Chess Defenses

A chess defense is an important way to prevent the loss of material or being checkmated. It also helps to neutralize threats from the opponent’s pieces.

There are several different types of chess defenses. One of the most popular is the Modern Benoni, which was used by Tal and Fischer to avoid sharp lines for White.

1.e4 e5

Every chess player needs to have a solid, reliable answer to 1.e4. This opening claims central space and sets up lines for Black’s pieces. The follow-up 2. Nf3 develops a knight to its best square, attacking the e5 pawn and further exerting control over the center.

There are many dependable defences to 1.e4 e5, ranging from sharp, attacking gambits to more solid systems. In Playing 1.e4 e5 – A Classical Repertoire, IM Nikolaos Ntirlis demonstrates how to build a repertoire based on sound positional principles that doesn’t require excessive memorization of theory.

In particular, the author shows how to defend against the Philidor Defense (with 2…d6), the Latvian Gambit (2…f5?!), and even the so-called Brazilian Defence (with 2…Qe7). In addition, he provides a reliable defence to White’s most popular attacking try in the Open Games, the Ruy Lopez.

1.e4 c5

The Sicilian Defense is a frequent choice at the grandmaster level, and is known for creating dynamic positions with counterattack potential. It fights for control of the central d4 square, and opens lines for Black’s queen and king bishop. It was Bobby Fischer’s favorite opening, and he once said it was “best by test.”

After 1.e4 c5, Black has several options. He can play 2…d6, which blocks the development of his king’s bishop but leads to solid but passive positions. He can also play 2…Nc6, which usually transposes into the Alapin or Maroczy Bind lines.

The Philidor Defense (2…Qe7) and the Gunderam Defense (2…Nf6) are less common, but still seen occasionally at the grandmaster level. The main alternative is 1…c5. This move prevents White’s d4 advance and allows Black to prepare kingside castling. It is a risky option because it denies White’s e4-square and makes his c5-pawn vulnerable.

1.e4 d5

The Scandinavian Defense, or the Center Counter Defense is one of Black’s most popular responses to 1.e4. The opening has been used in numerous high-level games and is a reliable way for Black to challenge White’s central control.

It is an effective defense because it attacks White’s pawn on d5 without letting the queen go to a5 and attack the c3-pawn. It also allows Black to develop their queen’s pawn and exert pressure on the center.

White can respond to the Scandinavian Defense with 2.exd5, which is not a very good idea because it leads away from open positions and into blocked center positions. However, if White plays 3.Nc3, this opens up opportunities to develop the knight and gain a tempo by attacking the black queen. This setup has been used by players such as Tiviakov and Karpov. It is not often seen by 2600+ GMs, but it can be an effective weapon for Black.

1.e4 d4

When deciding whether to play e4 or d4 as white, it depends on your opponent’s strengths and weaknesses. In general, e4 openings lead to sharper lines while d4 openings often result in more positional play. However, it is important to remember that neither option is objectively better than the other – both have advantages and disadvantages.

One of the biggest reasons why d4 has become more popular is that it allows you to establish a pawn on d5 and share the centre (a key square that contains four squares for White). This can be an advantage if your opponent’s plan is to attack your king or queen. Additionally, d4 can also speed up king-side castling. However, if your opponent plans to defend his or her d-pawn, e4 may be a better choice because it offers more options. In addition, e4 often leads to more forcing positions than d4. This can make the game faster and more exciting.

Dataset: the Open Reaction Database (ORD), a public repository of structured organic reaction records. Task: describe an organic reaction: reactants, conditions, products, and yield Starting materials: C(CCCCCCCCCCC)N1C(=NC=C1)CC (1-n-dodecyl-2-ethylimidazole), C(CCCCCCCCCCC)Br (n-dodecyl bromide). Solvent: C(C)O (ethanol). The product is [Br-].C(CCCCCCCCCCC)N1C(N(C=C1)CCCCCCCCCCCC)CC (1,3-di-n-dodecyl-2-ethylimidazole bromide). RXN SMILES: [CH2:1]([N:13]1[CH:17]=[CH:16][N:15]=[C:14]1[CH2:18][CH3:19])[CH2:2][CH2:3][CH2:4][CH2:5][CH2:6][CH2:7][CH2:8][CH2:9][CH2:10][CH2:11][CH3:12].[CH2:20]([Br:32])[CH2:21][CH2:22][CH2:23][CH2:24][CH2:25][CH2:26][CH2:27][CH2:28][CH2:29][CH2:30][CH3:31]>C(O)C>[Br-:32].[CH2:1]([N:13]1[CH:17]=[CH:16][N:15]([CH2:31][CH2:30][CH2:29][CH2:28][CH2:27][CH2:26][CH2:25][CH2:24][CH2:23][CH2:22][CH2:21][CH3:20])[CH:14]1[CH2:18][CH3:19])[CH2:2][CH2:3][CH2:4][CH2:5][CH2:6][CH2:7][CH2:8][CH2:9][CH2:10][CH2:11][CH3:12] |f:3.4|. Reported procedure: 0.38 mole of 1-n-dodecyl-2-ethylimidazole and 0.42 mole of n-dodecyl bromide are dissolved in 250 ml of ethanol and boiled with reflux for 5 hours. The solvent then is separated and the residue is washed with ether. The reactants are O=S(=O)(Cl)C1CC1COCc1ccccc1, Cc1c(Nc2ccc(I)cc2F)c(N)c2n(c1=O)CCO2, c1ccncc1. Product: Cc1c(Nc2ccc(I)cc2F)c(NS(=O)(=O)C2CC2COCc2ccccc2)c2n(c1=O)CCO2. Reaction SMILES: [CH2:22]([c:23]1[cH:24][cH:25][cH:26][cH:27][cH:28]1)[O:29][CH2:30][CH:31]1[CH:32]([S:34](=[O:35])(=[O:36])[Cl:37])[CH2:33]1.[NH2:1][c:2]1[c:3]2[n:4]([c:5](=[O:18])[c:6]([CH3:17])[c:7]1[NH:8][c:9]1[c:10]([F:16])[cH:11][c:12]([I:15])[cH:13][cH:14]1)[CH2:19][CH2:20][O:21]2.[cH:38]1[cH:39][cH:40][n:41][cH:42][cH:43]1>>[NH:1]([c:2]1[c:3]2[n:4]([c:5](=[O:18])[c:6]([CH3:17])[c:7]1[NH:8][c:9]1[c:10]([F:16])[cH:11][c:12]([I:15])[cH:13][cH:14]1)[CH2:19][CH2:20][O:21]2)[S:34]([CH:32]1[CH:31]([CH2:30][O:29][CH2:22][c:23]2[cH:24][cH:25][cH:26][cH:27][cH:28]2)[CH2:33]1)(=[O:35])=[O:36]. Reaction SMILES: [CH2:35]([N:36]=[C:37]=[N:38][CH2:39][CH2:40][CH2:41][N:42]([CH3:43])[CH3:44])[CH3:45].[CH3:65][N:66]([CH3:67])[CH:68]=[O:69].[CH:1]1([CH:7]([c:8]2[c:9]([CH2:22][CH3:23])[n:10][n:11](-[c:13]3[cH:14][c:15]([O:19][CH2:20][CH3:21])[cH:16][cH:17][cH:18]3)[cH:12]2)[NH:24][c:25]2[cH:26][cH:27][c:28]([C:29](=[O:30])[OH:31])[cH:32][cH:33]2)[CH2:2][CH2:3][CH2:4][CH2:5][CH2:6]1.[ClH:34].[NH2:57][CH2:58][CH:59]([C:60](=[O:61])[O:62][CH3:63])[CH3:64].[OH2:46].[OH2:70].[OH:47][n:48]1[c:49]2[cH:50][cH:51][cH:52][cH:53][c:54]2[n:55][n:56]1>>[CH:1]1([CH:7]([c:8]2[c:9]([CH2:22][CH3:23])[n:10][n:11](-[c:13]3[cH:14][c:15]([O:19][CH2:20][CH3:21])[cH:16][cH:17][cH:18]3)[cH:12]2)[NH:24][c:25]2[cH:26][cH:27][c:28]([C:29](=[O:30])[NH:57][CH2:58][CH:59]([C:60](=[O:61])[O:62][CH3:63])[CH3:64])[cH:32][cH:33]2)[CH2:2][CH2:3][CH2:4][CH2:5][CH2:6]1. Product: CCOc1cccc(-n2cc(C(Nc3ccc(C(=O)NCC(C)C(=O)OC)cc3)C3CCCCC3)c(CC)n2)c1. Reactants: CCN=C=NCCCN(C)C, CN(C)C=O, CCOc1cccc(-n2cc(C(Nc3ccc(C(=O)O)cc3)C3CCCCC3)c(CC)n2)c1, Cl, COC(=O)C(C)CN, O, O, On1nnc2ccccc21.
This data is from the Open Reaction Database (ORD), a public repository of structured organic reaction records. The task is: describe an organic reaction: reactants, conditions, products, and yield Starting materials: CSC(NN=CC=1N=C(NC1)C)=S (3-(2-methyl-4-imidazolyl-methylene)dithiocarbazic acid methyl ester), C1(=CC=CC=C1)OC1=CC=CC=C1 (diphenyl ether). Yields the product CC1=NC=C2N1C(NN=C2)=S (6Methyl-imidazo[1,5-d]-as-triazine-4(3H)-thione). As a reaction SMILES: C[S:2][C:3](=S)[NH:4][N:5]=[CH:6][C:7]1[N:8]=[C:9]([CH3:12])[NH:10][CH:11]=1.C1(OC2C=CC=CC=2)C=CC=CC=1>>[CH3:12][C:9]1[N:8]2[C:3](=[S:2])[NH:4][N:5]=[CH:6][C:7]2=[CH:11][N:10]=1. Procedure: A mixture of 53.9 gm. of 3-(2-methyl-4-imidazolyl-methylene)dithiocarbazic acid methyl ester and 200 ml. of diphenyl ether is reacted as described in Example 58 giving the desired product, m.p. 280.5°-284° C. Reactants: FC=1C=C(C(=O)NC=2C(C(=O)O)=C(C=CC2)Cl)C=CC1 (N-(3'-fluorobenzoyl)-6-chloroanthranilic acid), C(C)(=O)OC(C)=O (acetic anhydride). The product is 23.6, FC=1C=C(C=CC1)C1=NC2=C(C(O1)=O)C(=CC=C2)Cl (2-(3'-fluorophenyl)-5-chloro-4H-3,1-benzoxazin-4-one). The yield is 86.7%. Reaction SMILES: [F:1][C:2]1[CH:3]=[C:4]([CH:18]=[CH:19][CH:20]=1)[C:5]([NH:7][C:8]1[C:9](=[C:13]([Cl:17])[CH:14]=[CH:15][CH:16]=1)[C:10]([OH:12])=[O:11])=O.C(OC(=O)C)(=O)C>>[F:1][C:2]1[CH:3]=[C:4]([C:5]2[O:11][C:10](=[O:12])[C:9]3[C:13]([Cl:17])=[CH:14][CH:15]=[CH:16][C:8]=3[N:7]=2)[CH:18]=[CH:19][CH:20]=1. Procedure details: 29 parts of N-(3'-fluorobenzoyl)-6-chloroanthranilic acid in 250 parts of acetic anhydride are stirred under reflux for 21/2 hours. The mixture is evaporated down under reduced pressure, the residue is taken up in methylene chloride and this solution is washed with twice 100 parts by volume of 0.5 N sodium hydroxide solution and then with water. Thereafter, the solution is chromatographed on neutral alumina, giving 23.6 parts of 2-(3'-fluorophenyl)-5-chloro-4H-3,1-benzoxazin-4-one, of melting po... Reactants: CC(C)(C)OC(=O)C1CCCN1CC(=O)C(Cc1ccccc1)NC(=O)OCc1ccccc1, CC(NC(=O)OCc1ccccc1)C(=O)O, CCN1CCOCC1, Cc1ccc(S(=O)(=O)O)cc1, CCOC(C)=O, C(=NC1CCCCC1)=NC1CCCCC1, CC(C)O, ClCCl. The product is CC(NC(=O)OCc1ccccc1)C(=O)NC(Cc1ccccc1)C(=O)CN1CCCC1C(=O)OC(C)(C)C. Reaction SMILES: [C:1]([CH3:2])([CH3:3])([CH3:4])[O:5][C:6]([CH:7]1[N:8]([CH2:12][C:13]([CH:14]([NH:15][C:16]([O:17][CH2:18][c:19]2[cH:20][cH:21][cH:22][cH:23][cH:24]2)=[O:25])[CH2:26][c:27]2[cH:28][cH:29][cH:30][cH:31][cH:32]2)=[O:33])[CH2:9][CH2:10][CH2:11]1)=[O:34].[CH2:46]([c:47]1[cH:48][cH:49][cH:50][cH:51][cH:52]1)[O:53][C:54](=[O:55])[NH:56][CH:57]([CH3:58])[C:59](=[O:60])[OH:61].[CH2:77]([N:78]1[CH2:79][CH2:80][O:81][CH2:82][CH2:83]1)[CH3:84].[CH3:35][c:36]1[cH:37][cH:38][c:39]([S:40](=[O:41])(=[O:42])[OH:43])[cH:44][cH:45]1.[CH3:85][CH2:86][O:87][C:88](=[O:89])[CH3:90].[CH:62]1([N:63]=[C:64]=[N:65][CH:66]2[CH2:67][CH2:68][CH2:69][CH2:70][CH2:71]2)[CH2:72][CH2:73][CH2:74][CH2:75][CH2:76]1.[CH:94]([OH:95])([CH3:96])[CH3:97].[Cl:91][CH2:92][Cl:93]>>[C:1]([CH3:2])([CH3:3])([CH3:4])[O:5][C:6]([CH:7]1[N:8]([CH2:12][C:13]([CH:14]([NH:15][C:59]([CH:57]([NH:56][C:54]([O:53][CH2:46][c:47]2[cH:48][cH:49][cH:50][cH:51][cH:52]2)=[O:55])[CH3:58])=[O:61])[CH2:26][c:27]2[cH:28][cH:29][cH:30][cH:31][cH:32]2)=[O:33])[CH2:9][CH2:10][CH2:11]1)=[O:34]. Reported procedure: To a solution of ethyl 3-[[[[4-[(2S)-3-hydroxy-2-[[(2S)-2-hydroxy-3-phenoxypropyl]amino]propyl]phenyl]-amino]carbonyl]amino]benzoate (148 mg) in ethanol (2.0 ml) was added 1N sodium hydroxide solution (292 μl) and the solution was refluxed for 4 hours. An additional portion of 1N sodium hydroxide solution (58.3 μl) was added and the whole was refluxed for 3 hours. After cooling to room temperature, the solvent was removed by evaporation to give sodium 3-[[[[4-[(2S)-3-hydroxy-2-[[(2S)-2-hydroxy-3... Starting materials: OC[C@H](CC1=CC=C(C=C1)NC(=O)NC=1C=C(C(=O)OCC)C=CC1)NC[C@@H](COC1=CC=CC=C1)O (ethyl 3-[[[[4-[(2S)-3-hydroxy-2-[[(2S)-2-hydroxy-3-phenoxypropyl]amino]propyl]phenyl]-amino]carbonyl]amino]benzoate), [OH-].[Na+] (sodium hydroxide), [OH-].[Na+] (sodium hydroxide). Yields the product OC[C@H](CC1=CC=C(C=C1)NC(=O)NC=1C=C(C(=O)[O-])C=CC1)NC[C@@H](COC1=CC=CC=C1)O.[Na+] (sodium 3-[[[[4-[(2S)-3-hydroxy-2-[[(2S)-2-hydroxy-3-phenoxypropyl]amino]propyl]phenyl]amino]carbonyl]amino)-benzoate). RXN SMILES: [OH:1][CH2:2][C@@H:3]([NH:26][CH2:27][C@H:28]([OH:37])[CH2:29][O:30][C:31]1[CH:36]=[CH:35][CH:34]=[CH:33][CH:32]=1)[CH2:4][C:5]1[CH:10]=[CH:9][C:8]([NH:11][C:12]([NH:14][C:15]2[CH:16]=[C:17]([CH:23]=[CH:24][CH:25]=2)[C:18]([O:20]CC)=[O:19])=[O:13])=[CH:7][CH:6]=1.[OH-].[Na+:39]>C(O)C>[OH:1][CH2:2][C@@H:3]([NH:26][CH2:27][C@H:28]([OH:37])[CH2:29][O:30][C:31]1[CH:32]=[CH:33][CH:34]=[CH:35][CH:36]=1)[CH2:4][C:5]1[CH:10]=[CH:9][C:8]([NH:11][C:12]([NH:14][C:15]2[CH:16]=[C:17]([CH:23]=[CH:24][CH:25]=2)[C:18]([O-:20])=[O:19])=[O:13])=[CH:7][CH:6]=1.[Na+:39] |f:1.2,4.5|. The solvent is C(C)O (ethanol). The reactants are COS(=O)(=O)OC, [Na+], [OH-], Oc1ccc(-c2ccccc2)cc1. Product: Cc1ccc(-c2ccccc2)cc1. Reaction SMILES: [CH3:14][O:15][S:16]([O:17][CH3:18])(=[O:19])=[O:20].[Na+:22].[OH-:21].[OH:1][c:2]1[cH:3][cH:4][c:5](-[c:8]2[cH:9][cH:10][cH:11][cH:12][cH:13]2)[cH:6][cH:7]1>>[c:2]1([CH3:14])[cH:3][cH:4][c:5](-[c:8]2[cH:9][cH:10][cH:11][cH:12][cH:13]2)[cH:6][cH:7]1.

1.e4 d3

A move that immediately claims a central square for your own pieces and prevents Black’s from developing there. It also blocks e4 for Black’s f5 knight or b7 bishop, meaning that Black has to make concessions with their own development.

This defense has seen extensive use at the grandmaster level, demonstrating its soundness and validity as a competitive opening. It has been used by many of the world’s best players including Vladimir Kramnik, Anatoly Karpov and Fabiano Caruana.

This defense is a bit more flexible than the Petrov and can lead to different types of positions depending on how you play it. It can lead to a quieter, positional middlegame or more exciting lines such as the Boden-Kieseritzky Gambit. It is also more solid than the Ruy Lopez and can provide White with an edge in the endgame. This opening is particularly popular amongst younger players due to its dynamic middlegame and strong central control.

1.e4 c4

Black’s goal is to prevent White’s c5 advance and create an asymmetrical position of attack and counter-attack. 1…c5 is one way of carrying out this plan, but there are many variations to choose from.

For example, the Sicilian Defence offers Black a solid pawn structure with control of d4. In the Pirc Defense, Black develops the knight to c3 and prepares for an e5 break. The Four Knights System involves both sides developing their knights to optimal squares for center control, and Black’s kingside fianchetto can lead to flexible pawn structures.

The Caro-Kann is another popular defensive option. This opening allows Black to gambit a pawn, which can open lines for development and counterplay. This defensive system is known for its complex middlegames with dynamic play and tactical possibilities. It also offers a variety of plans for Black, including the Panov-Botvinnik Attack and a Queen’s Gambit Declined.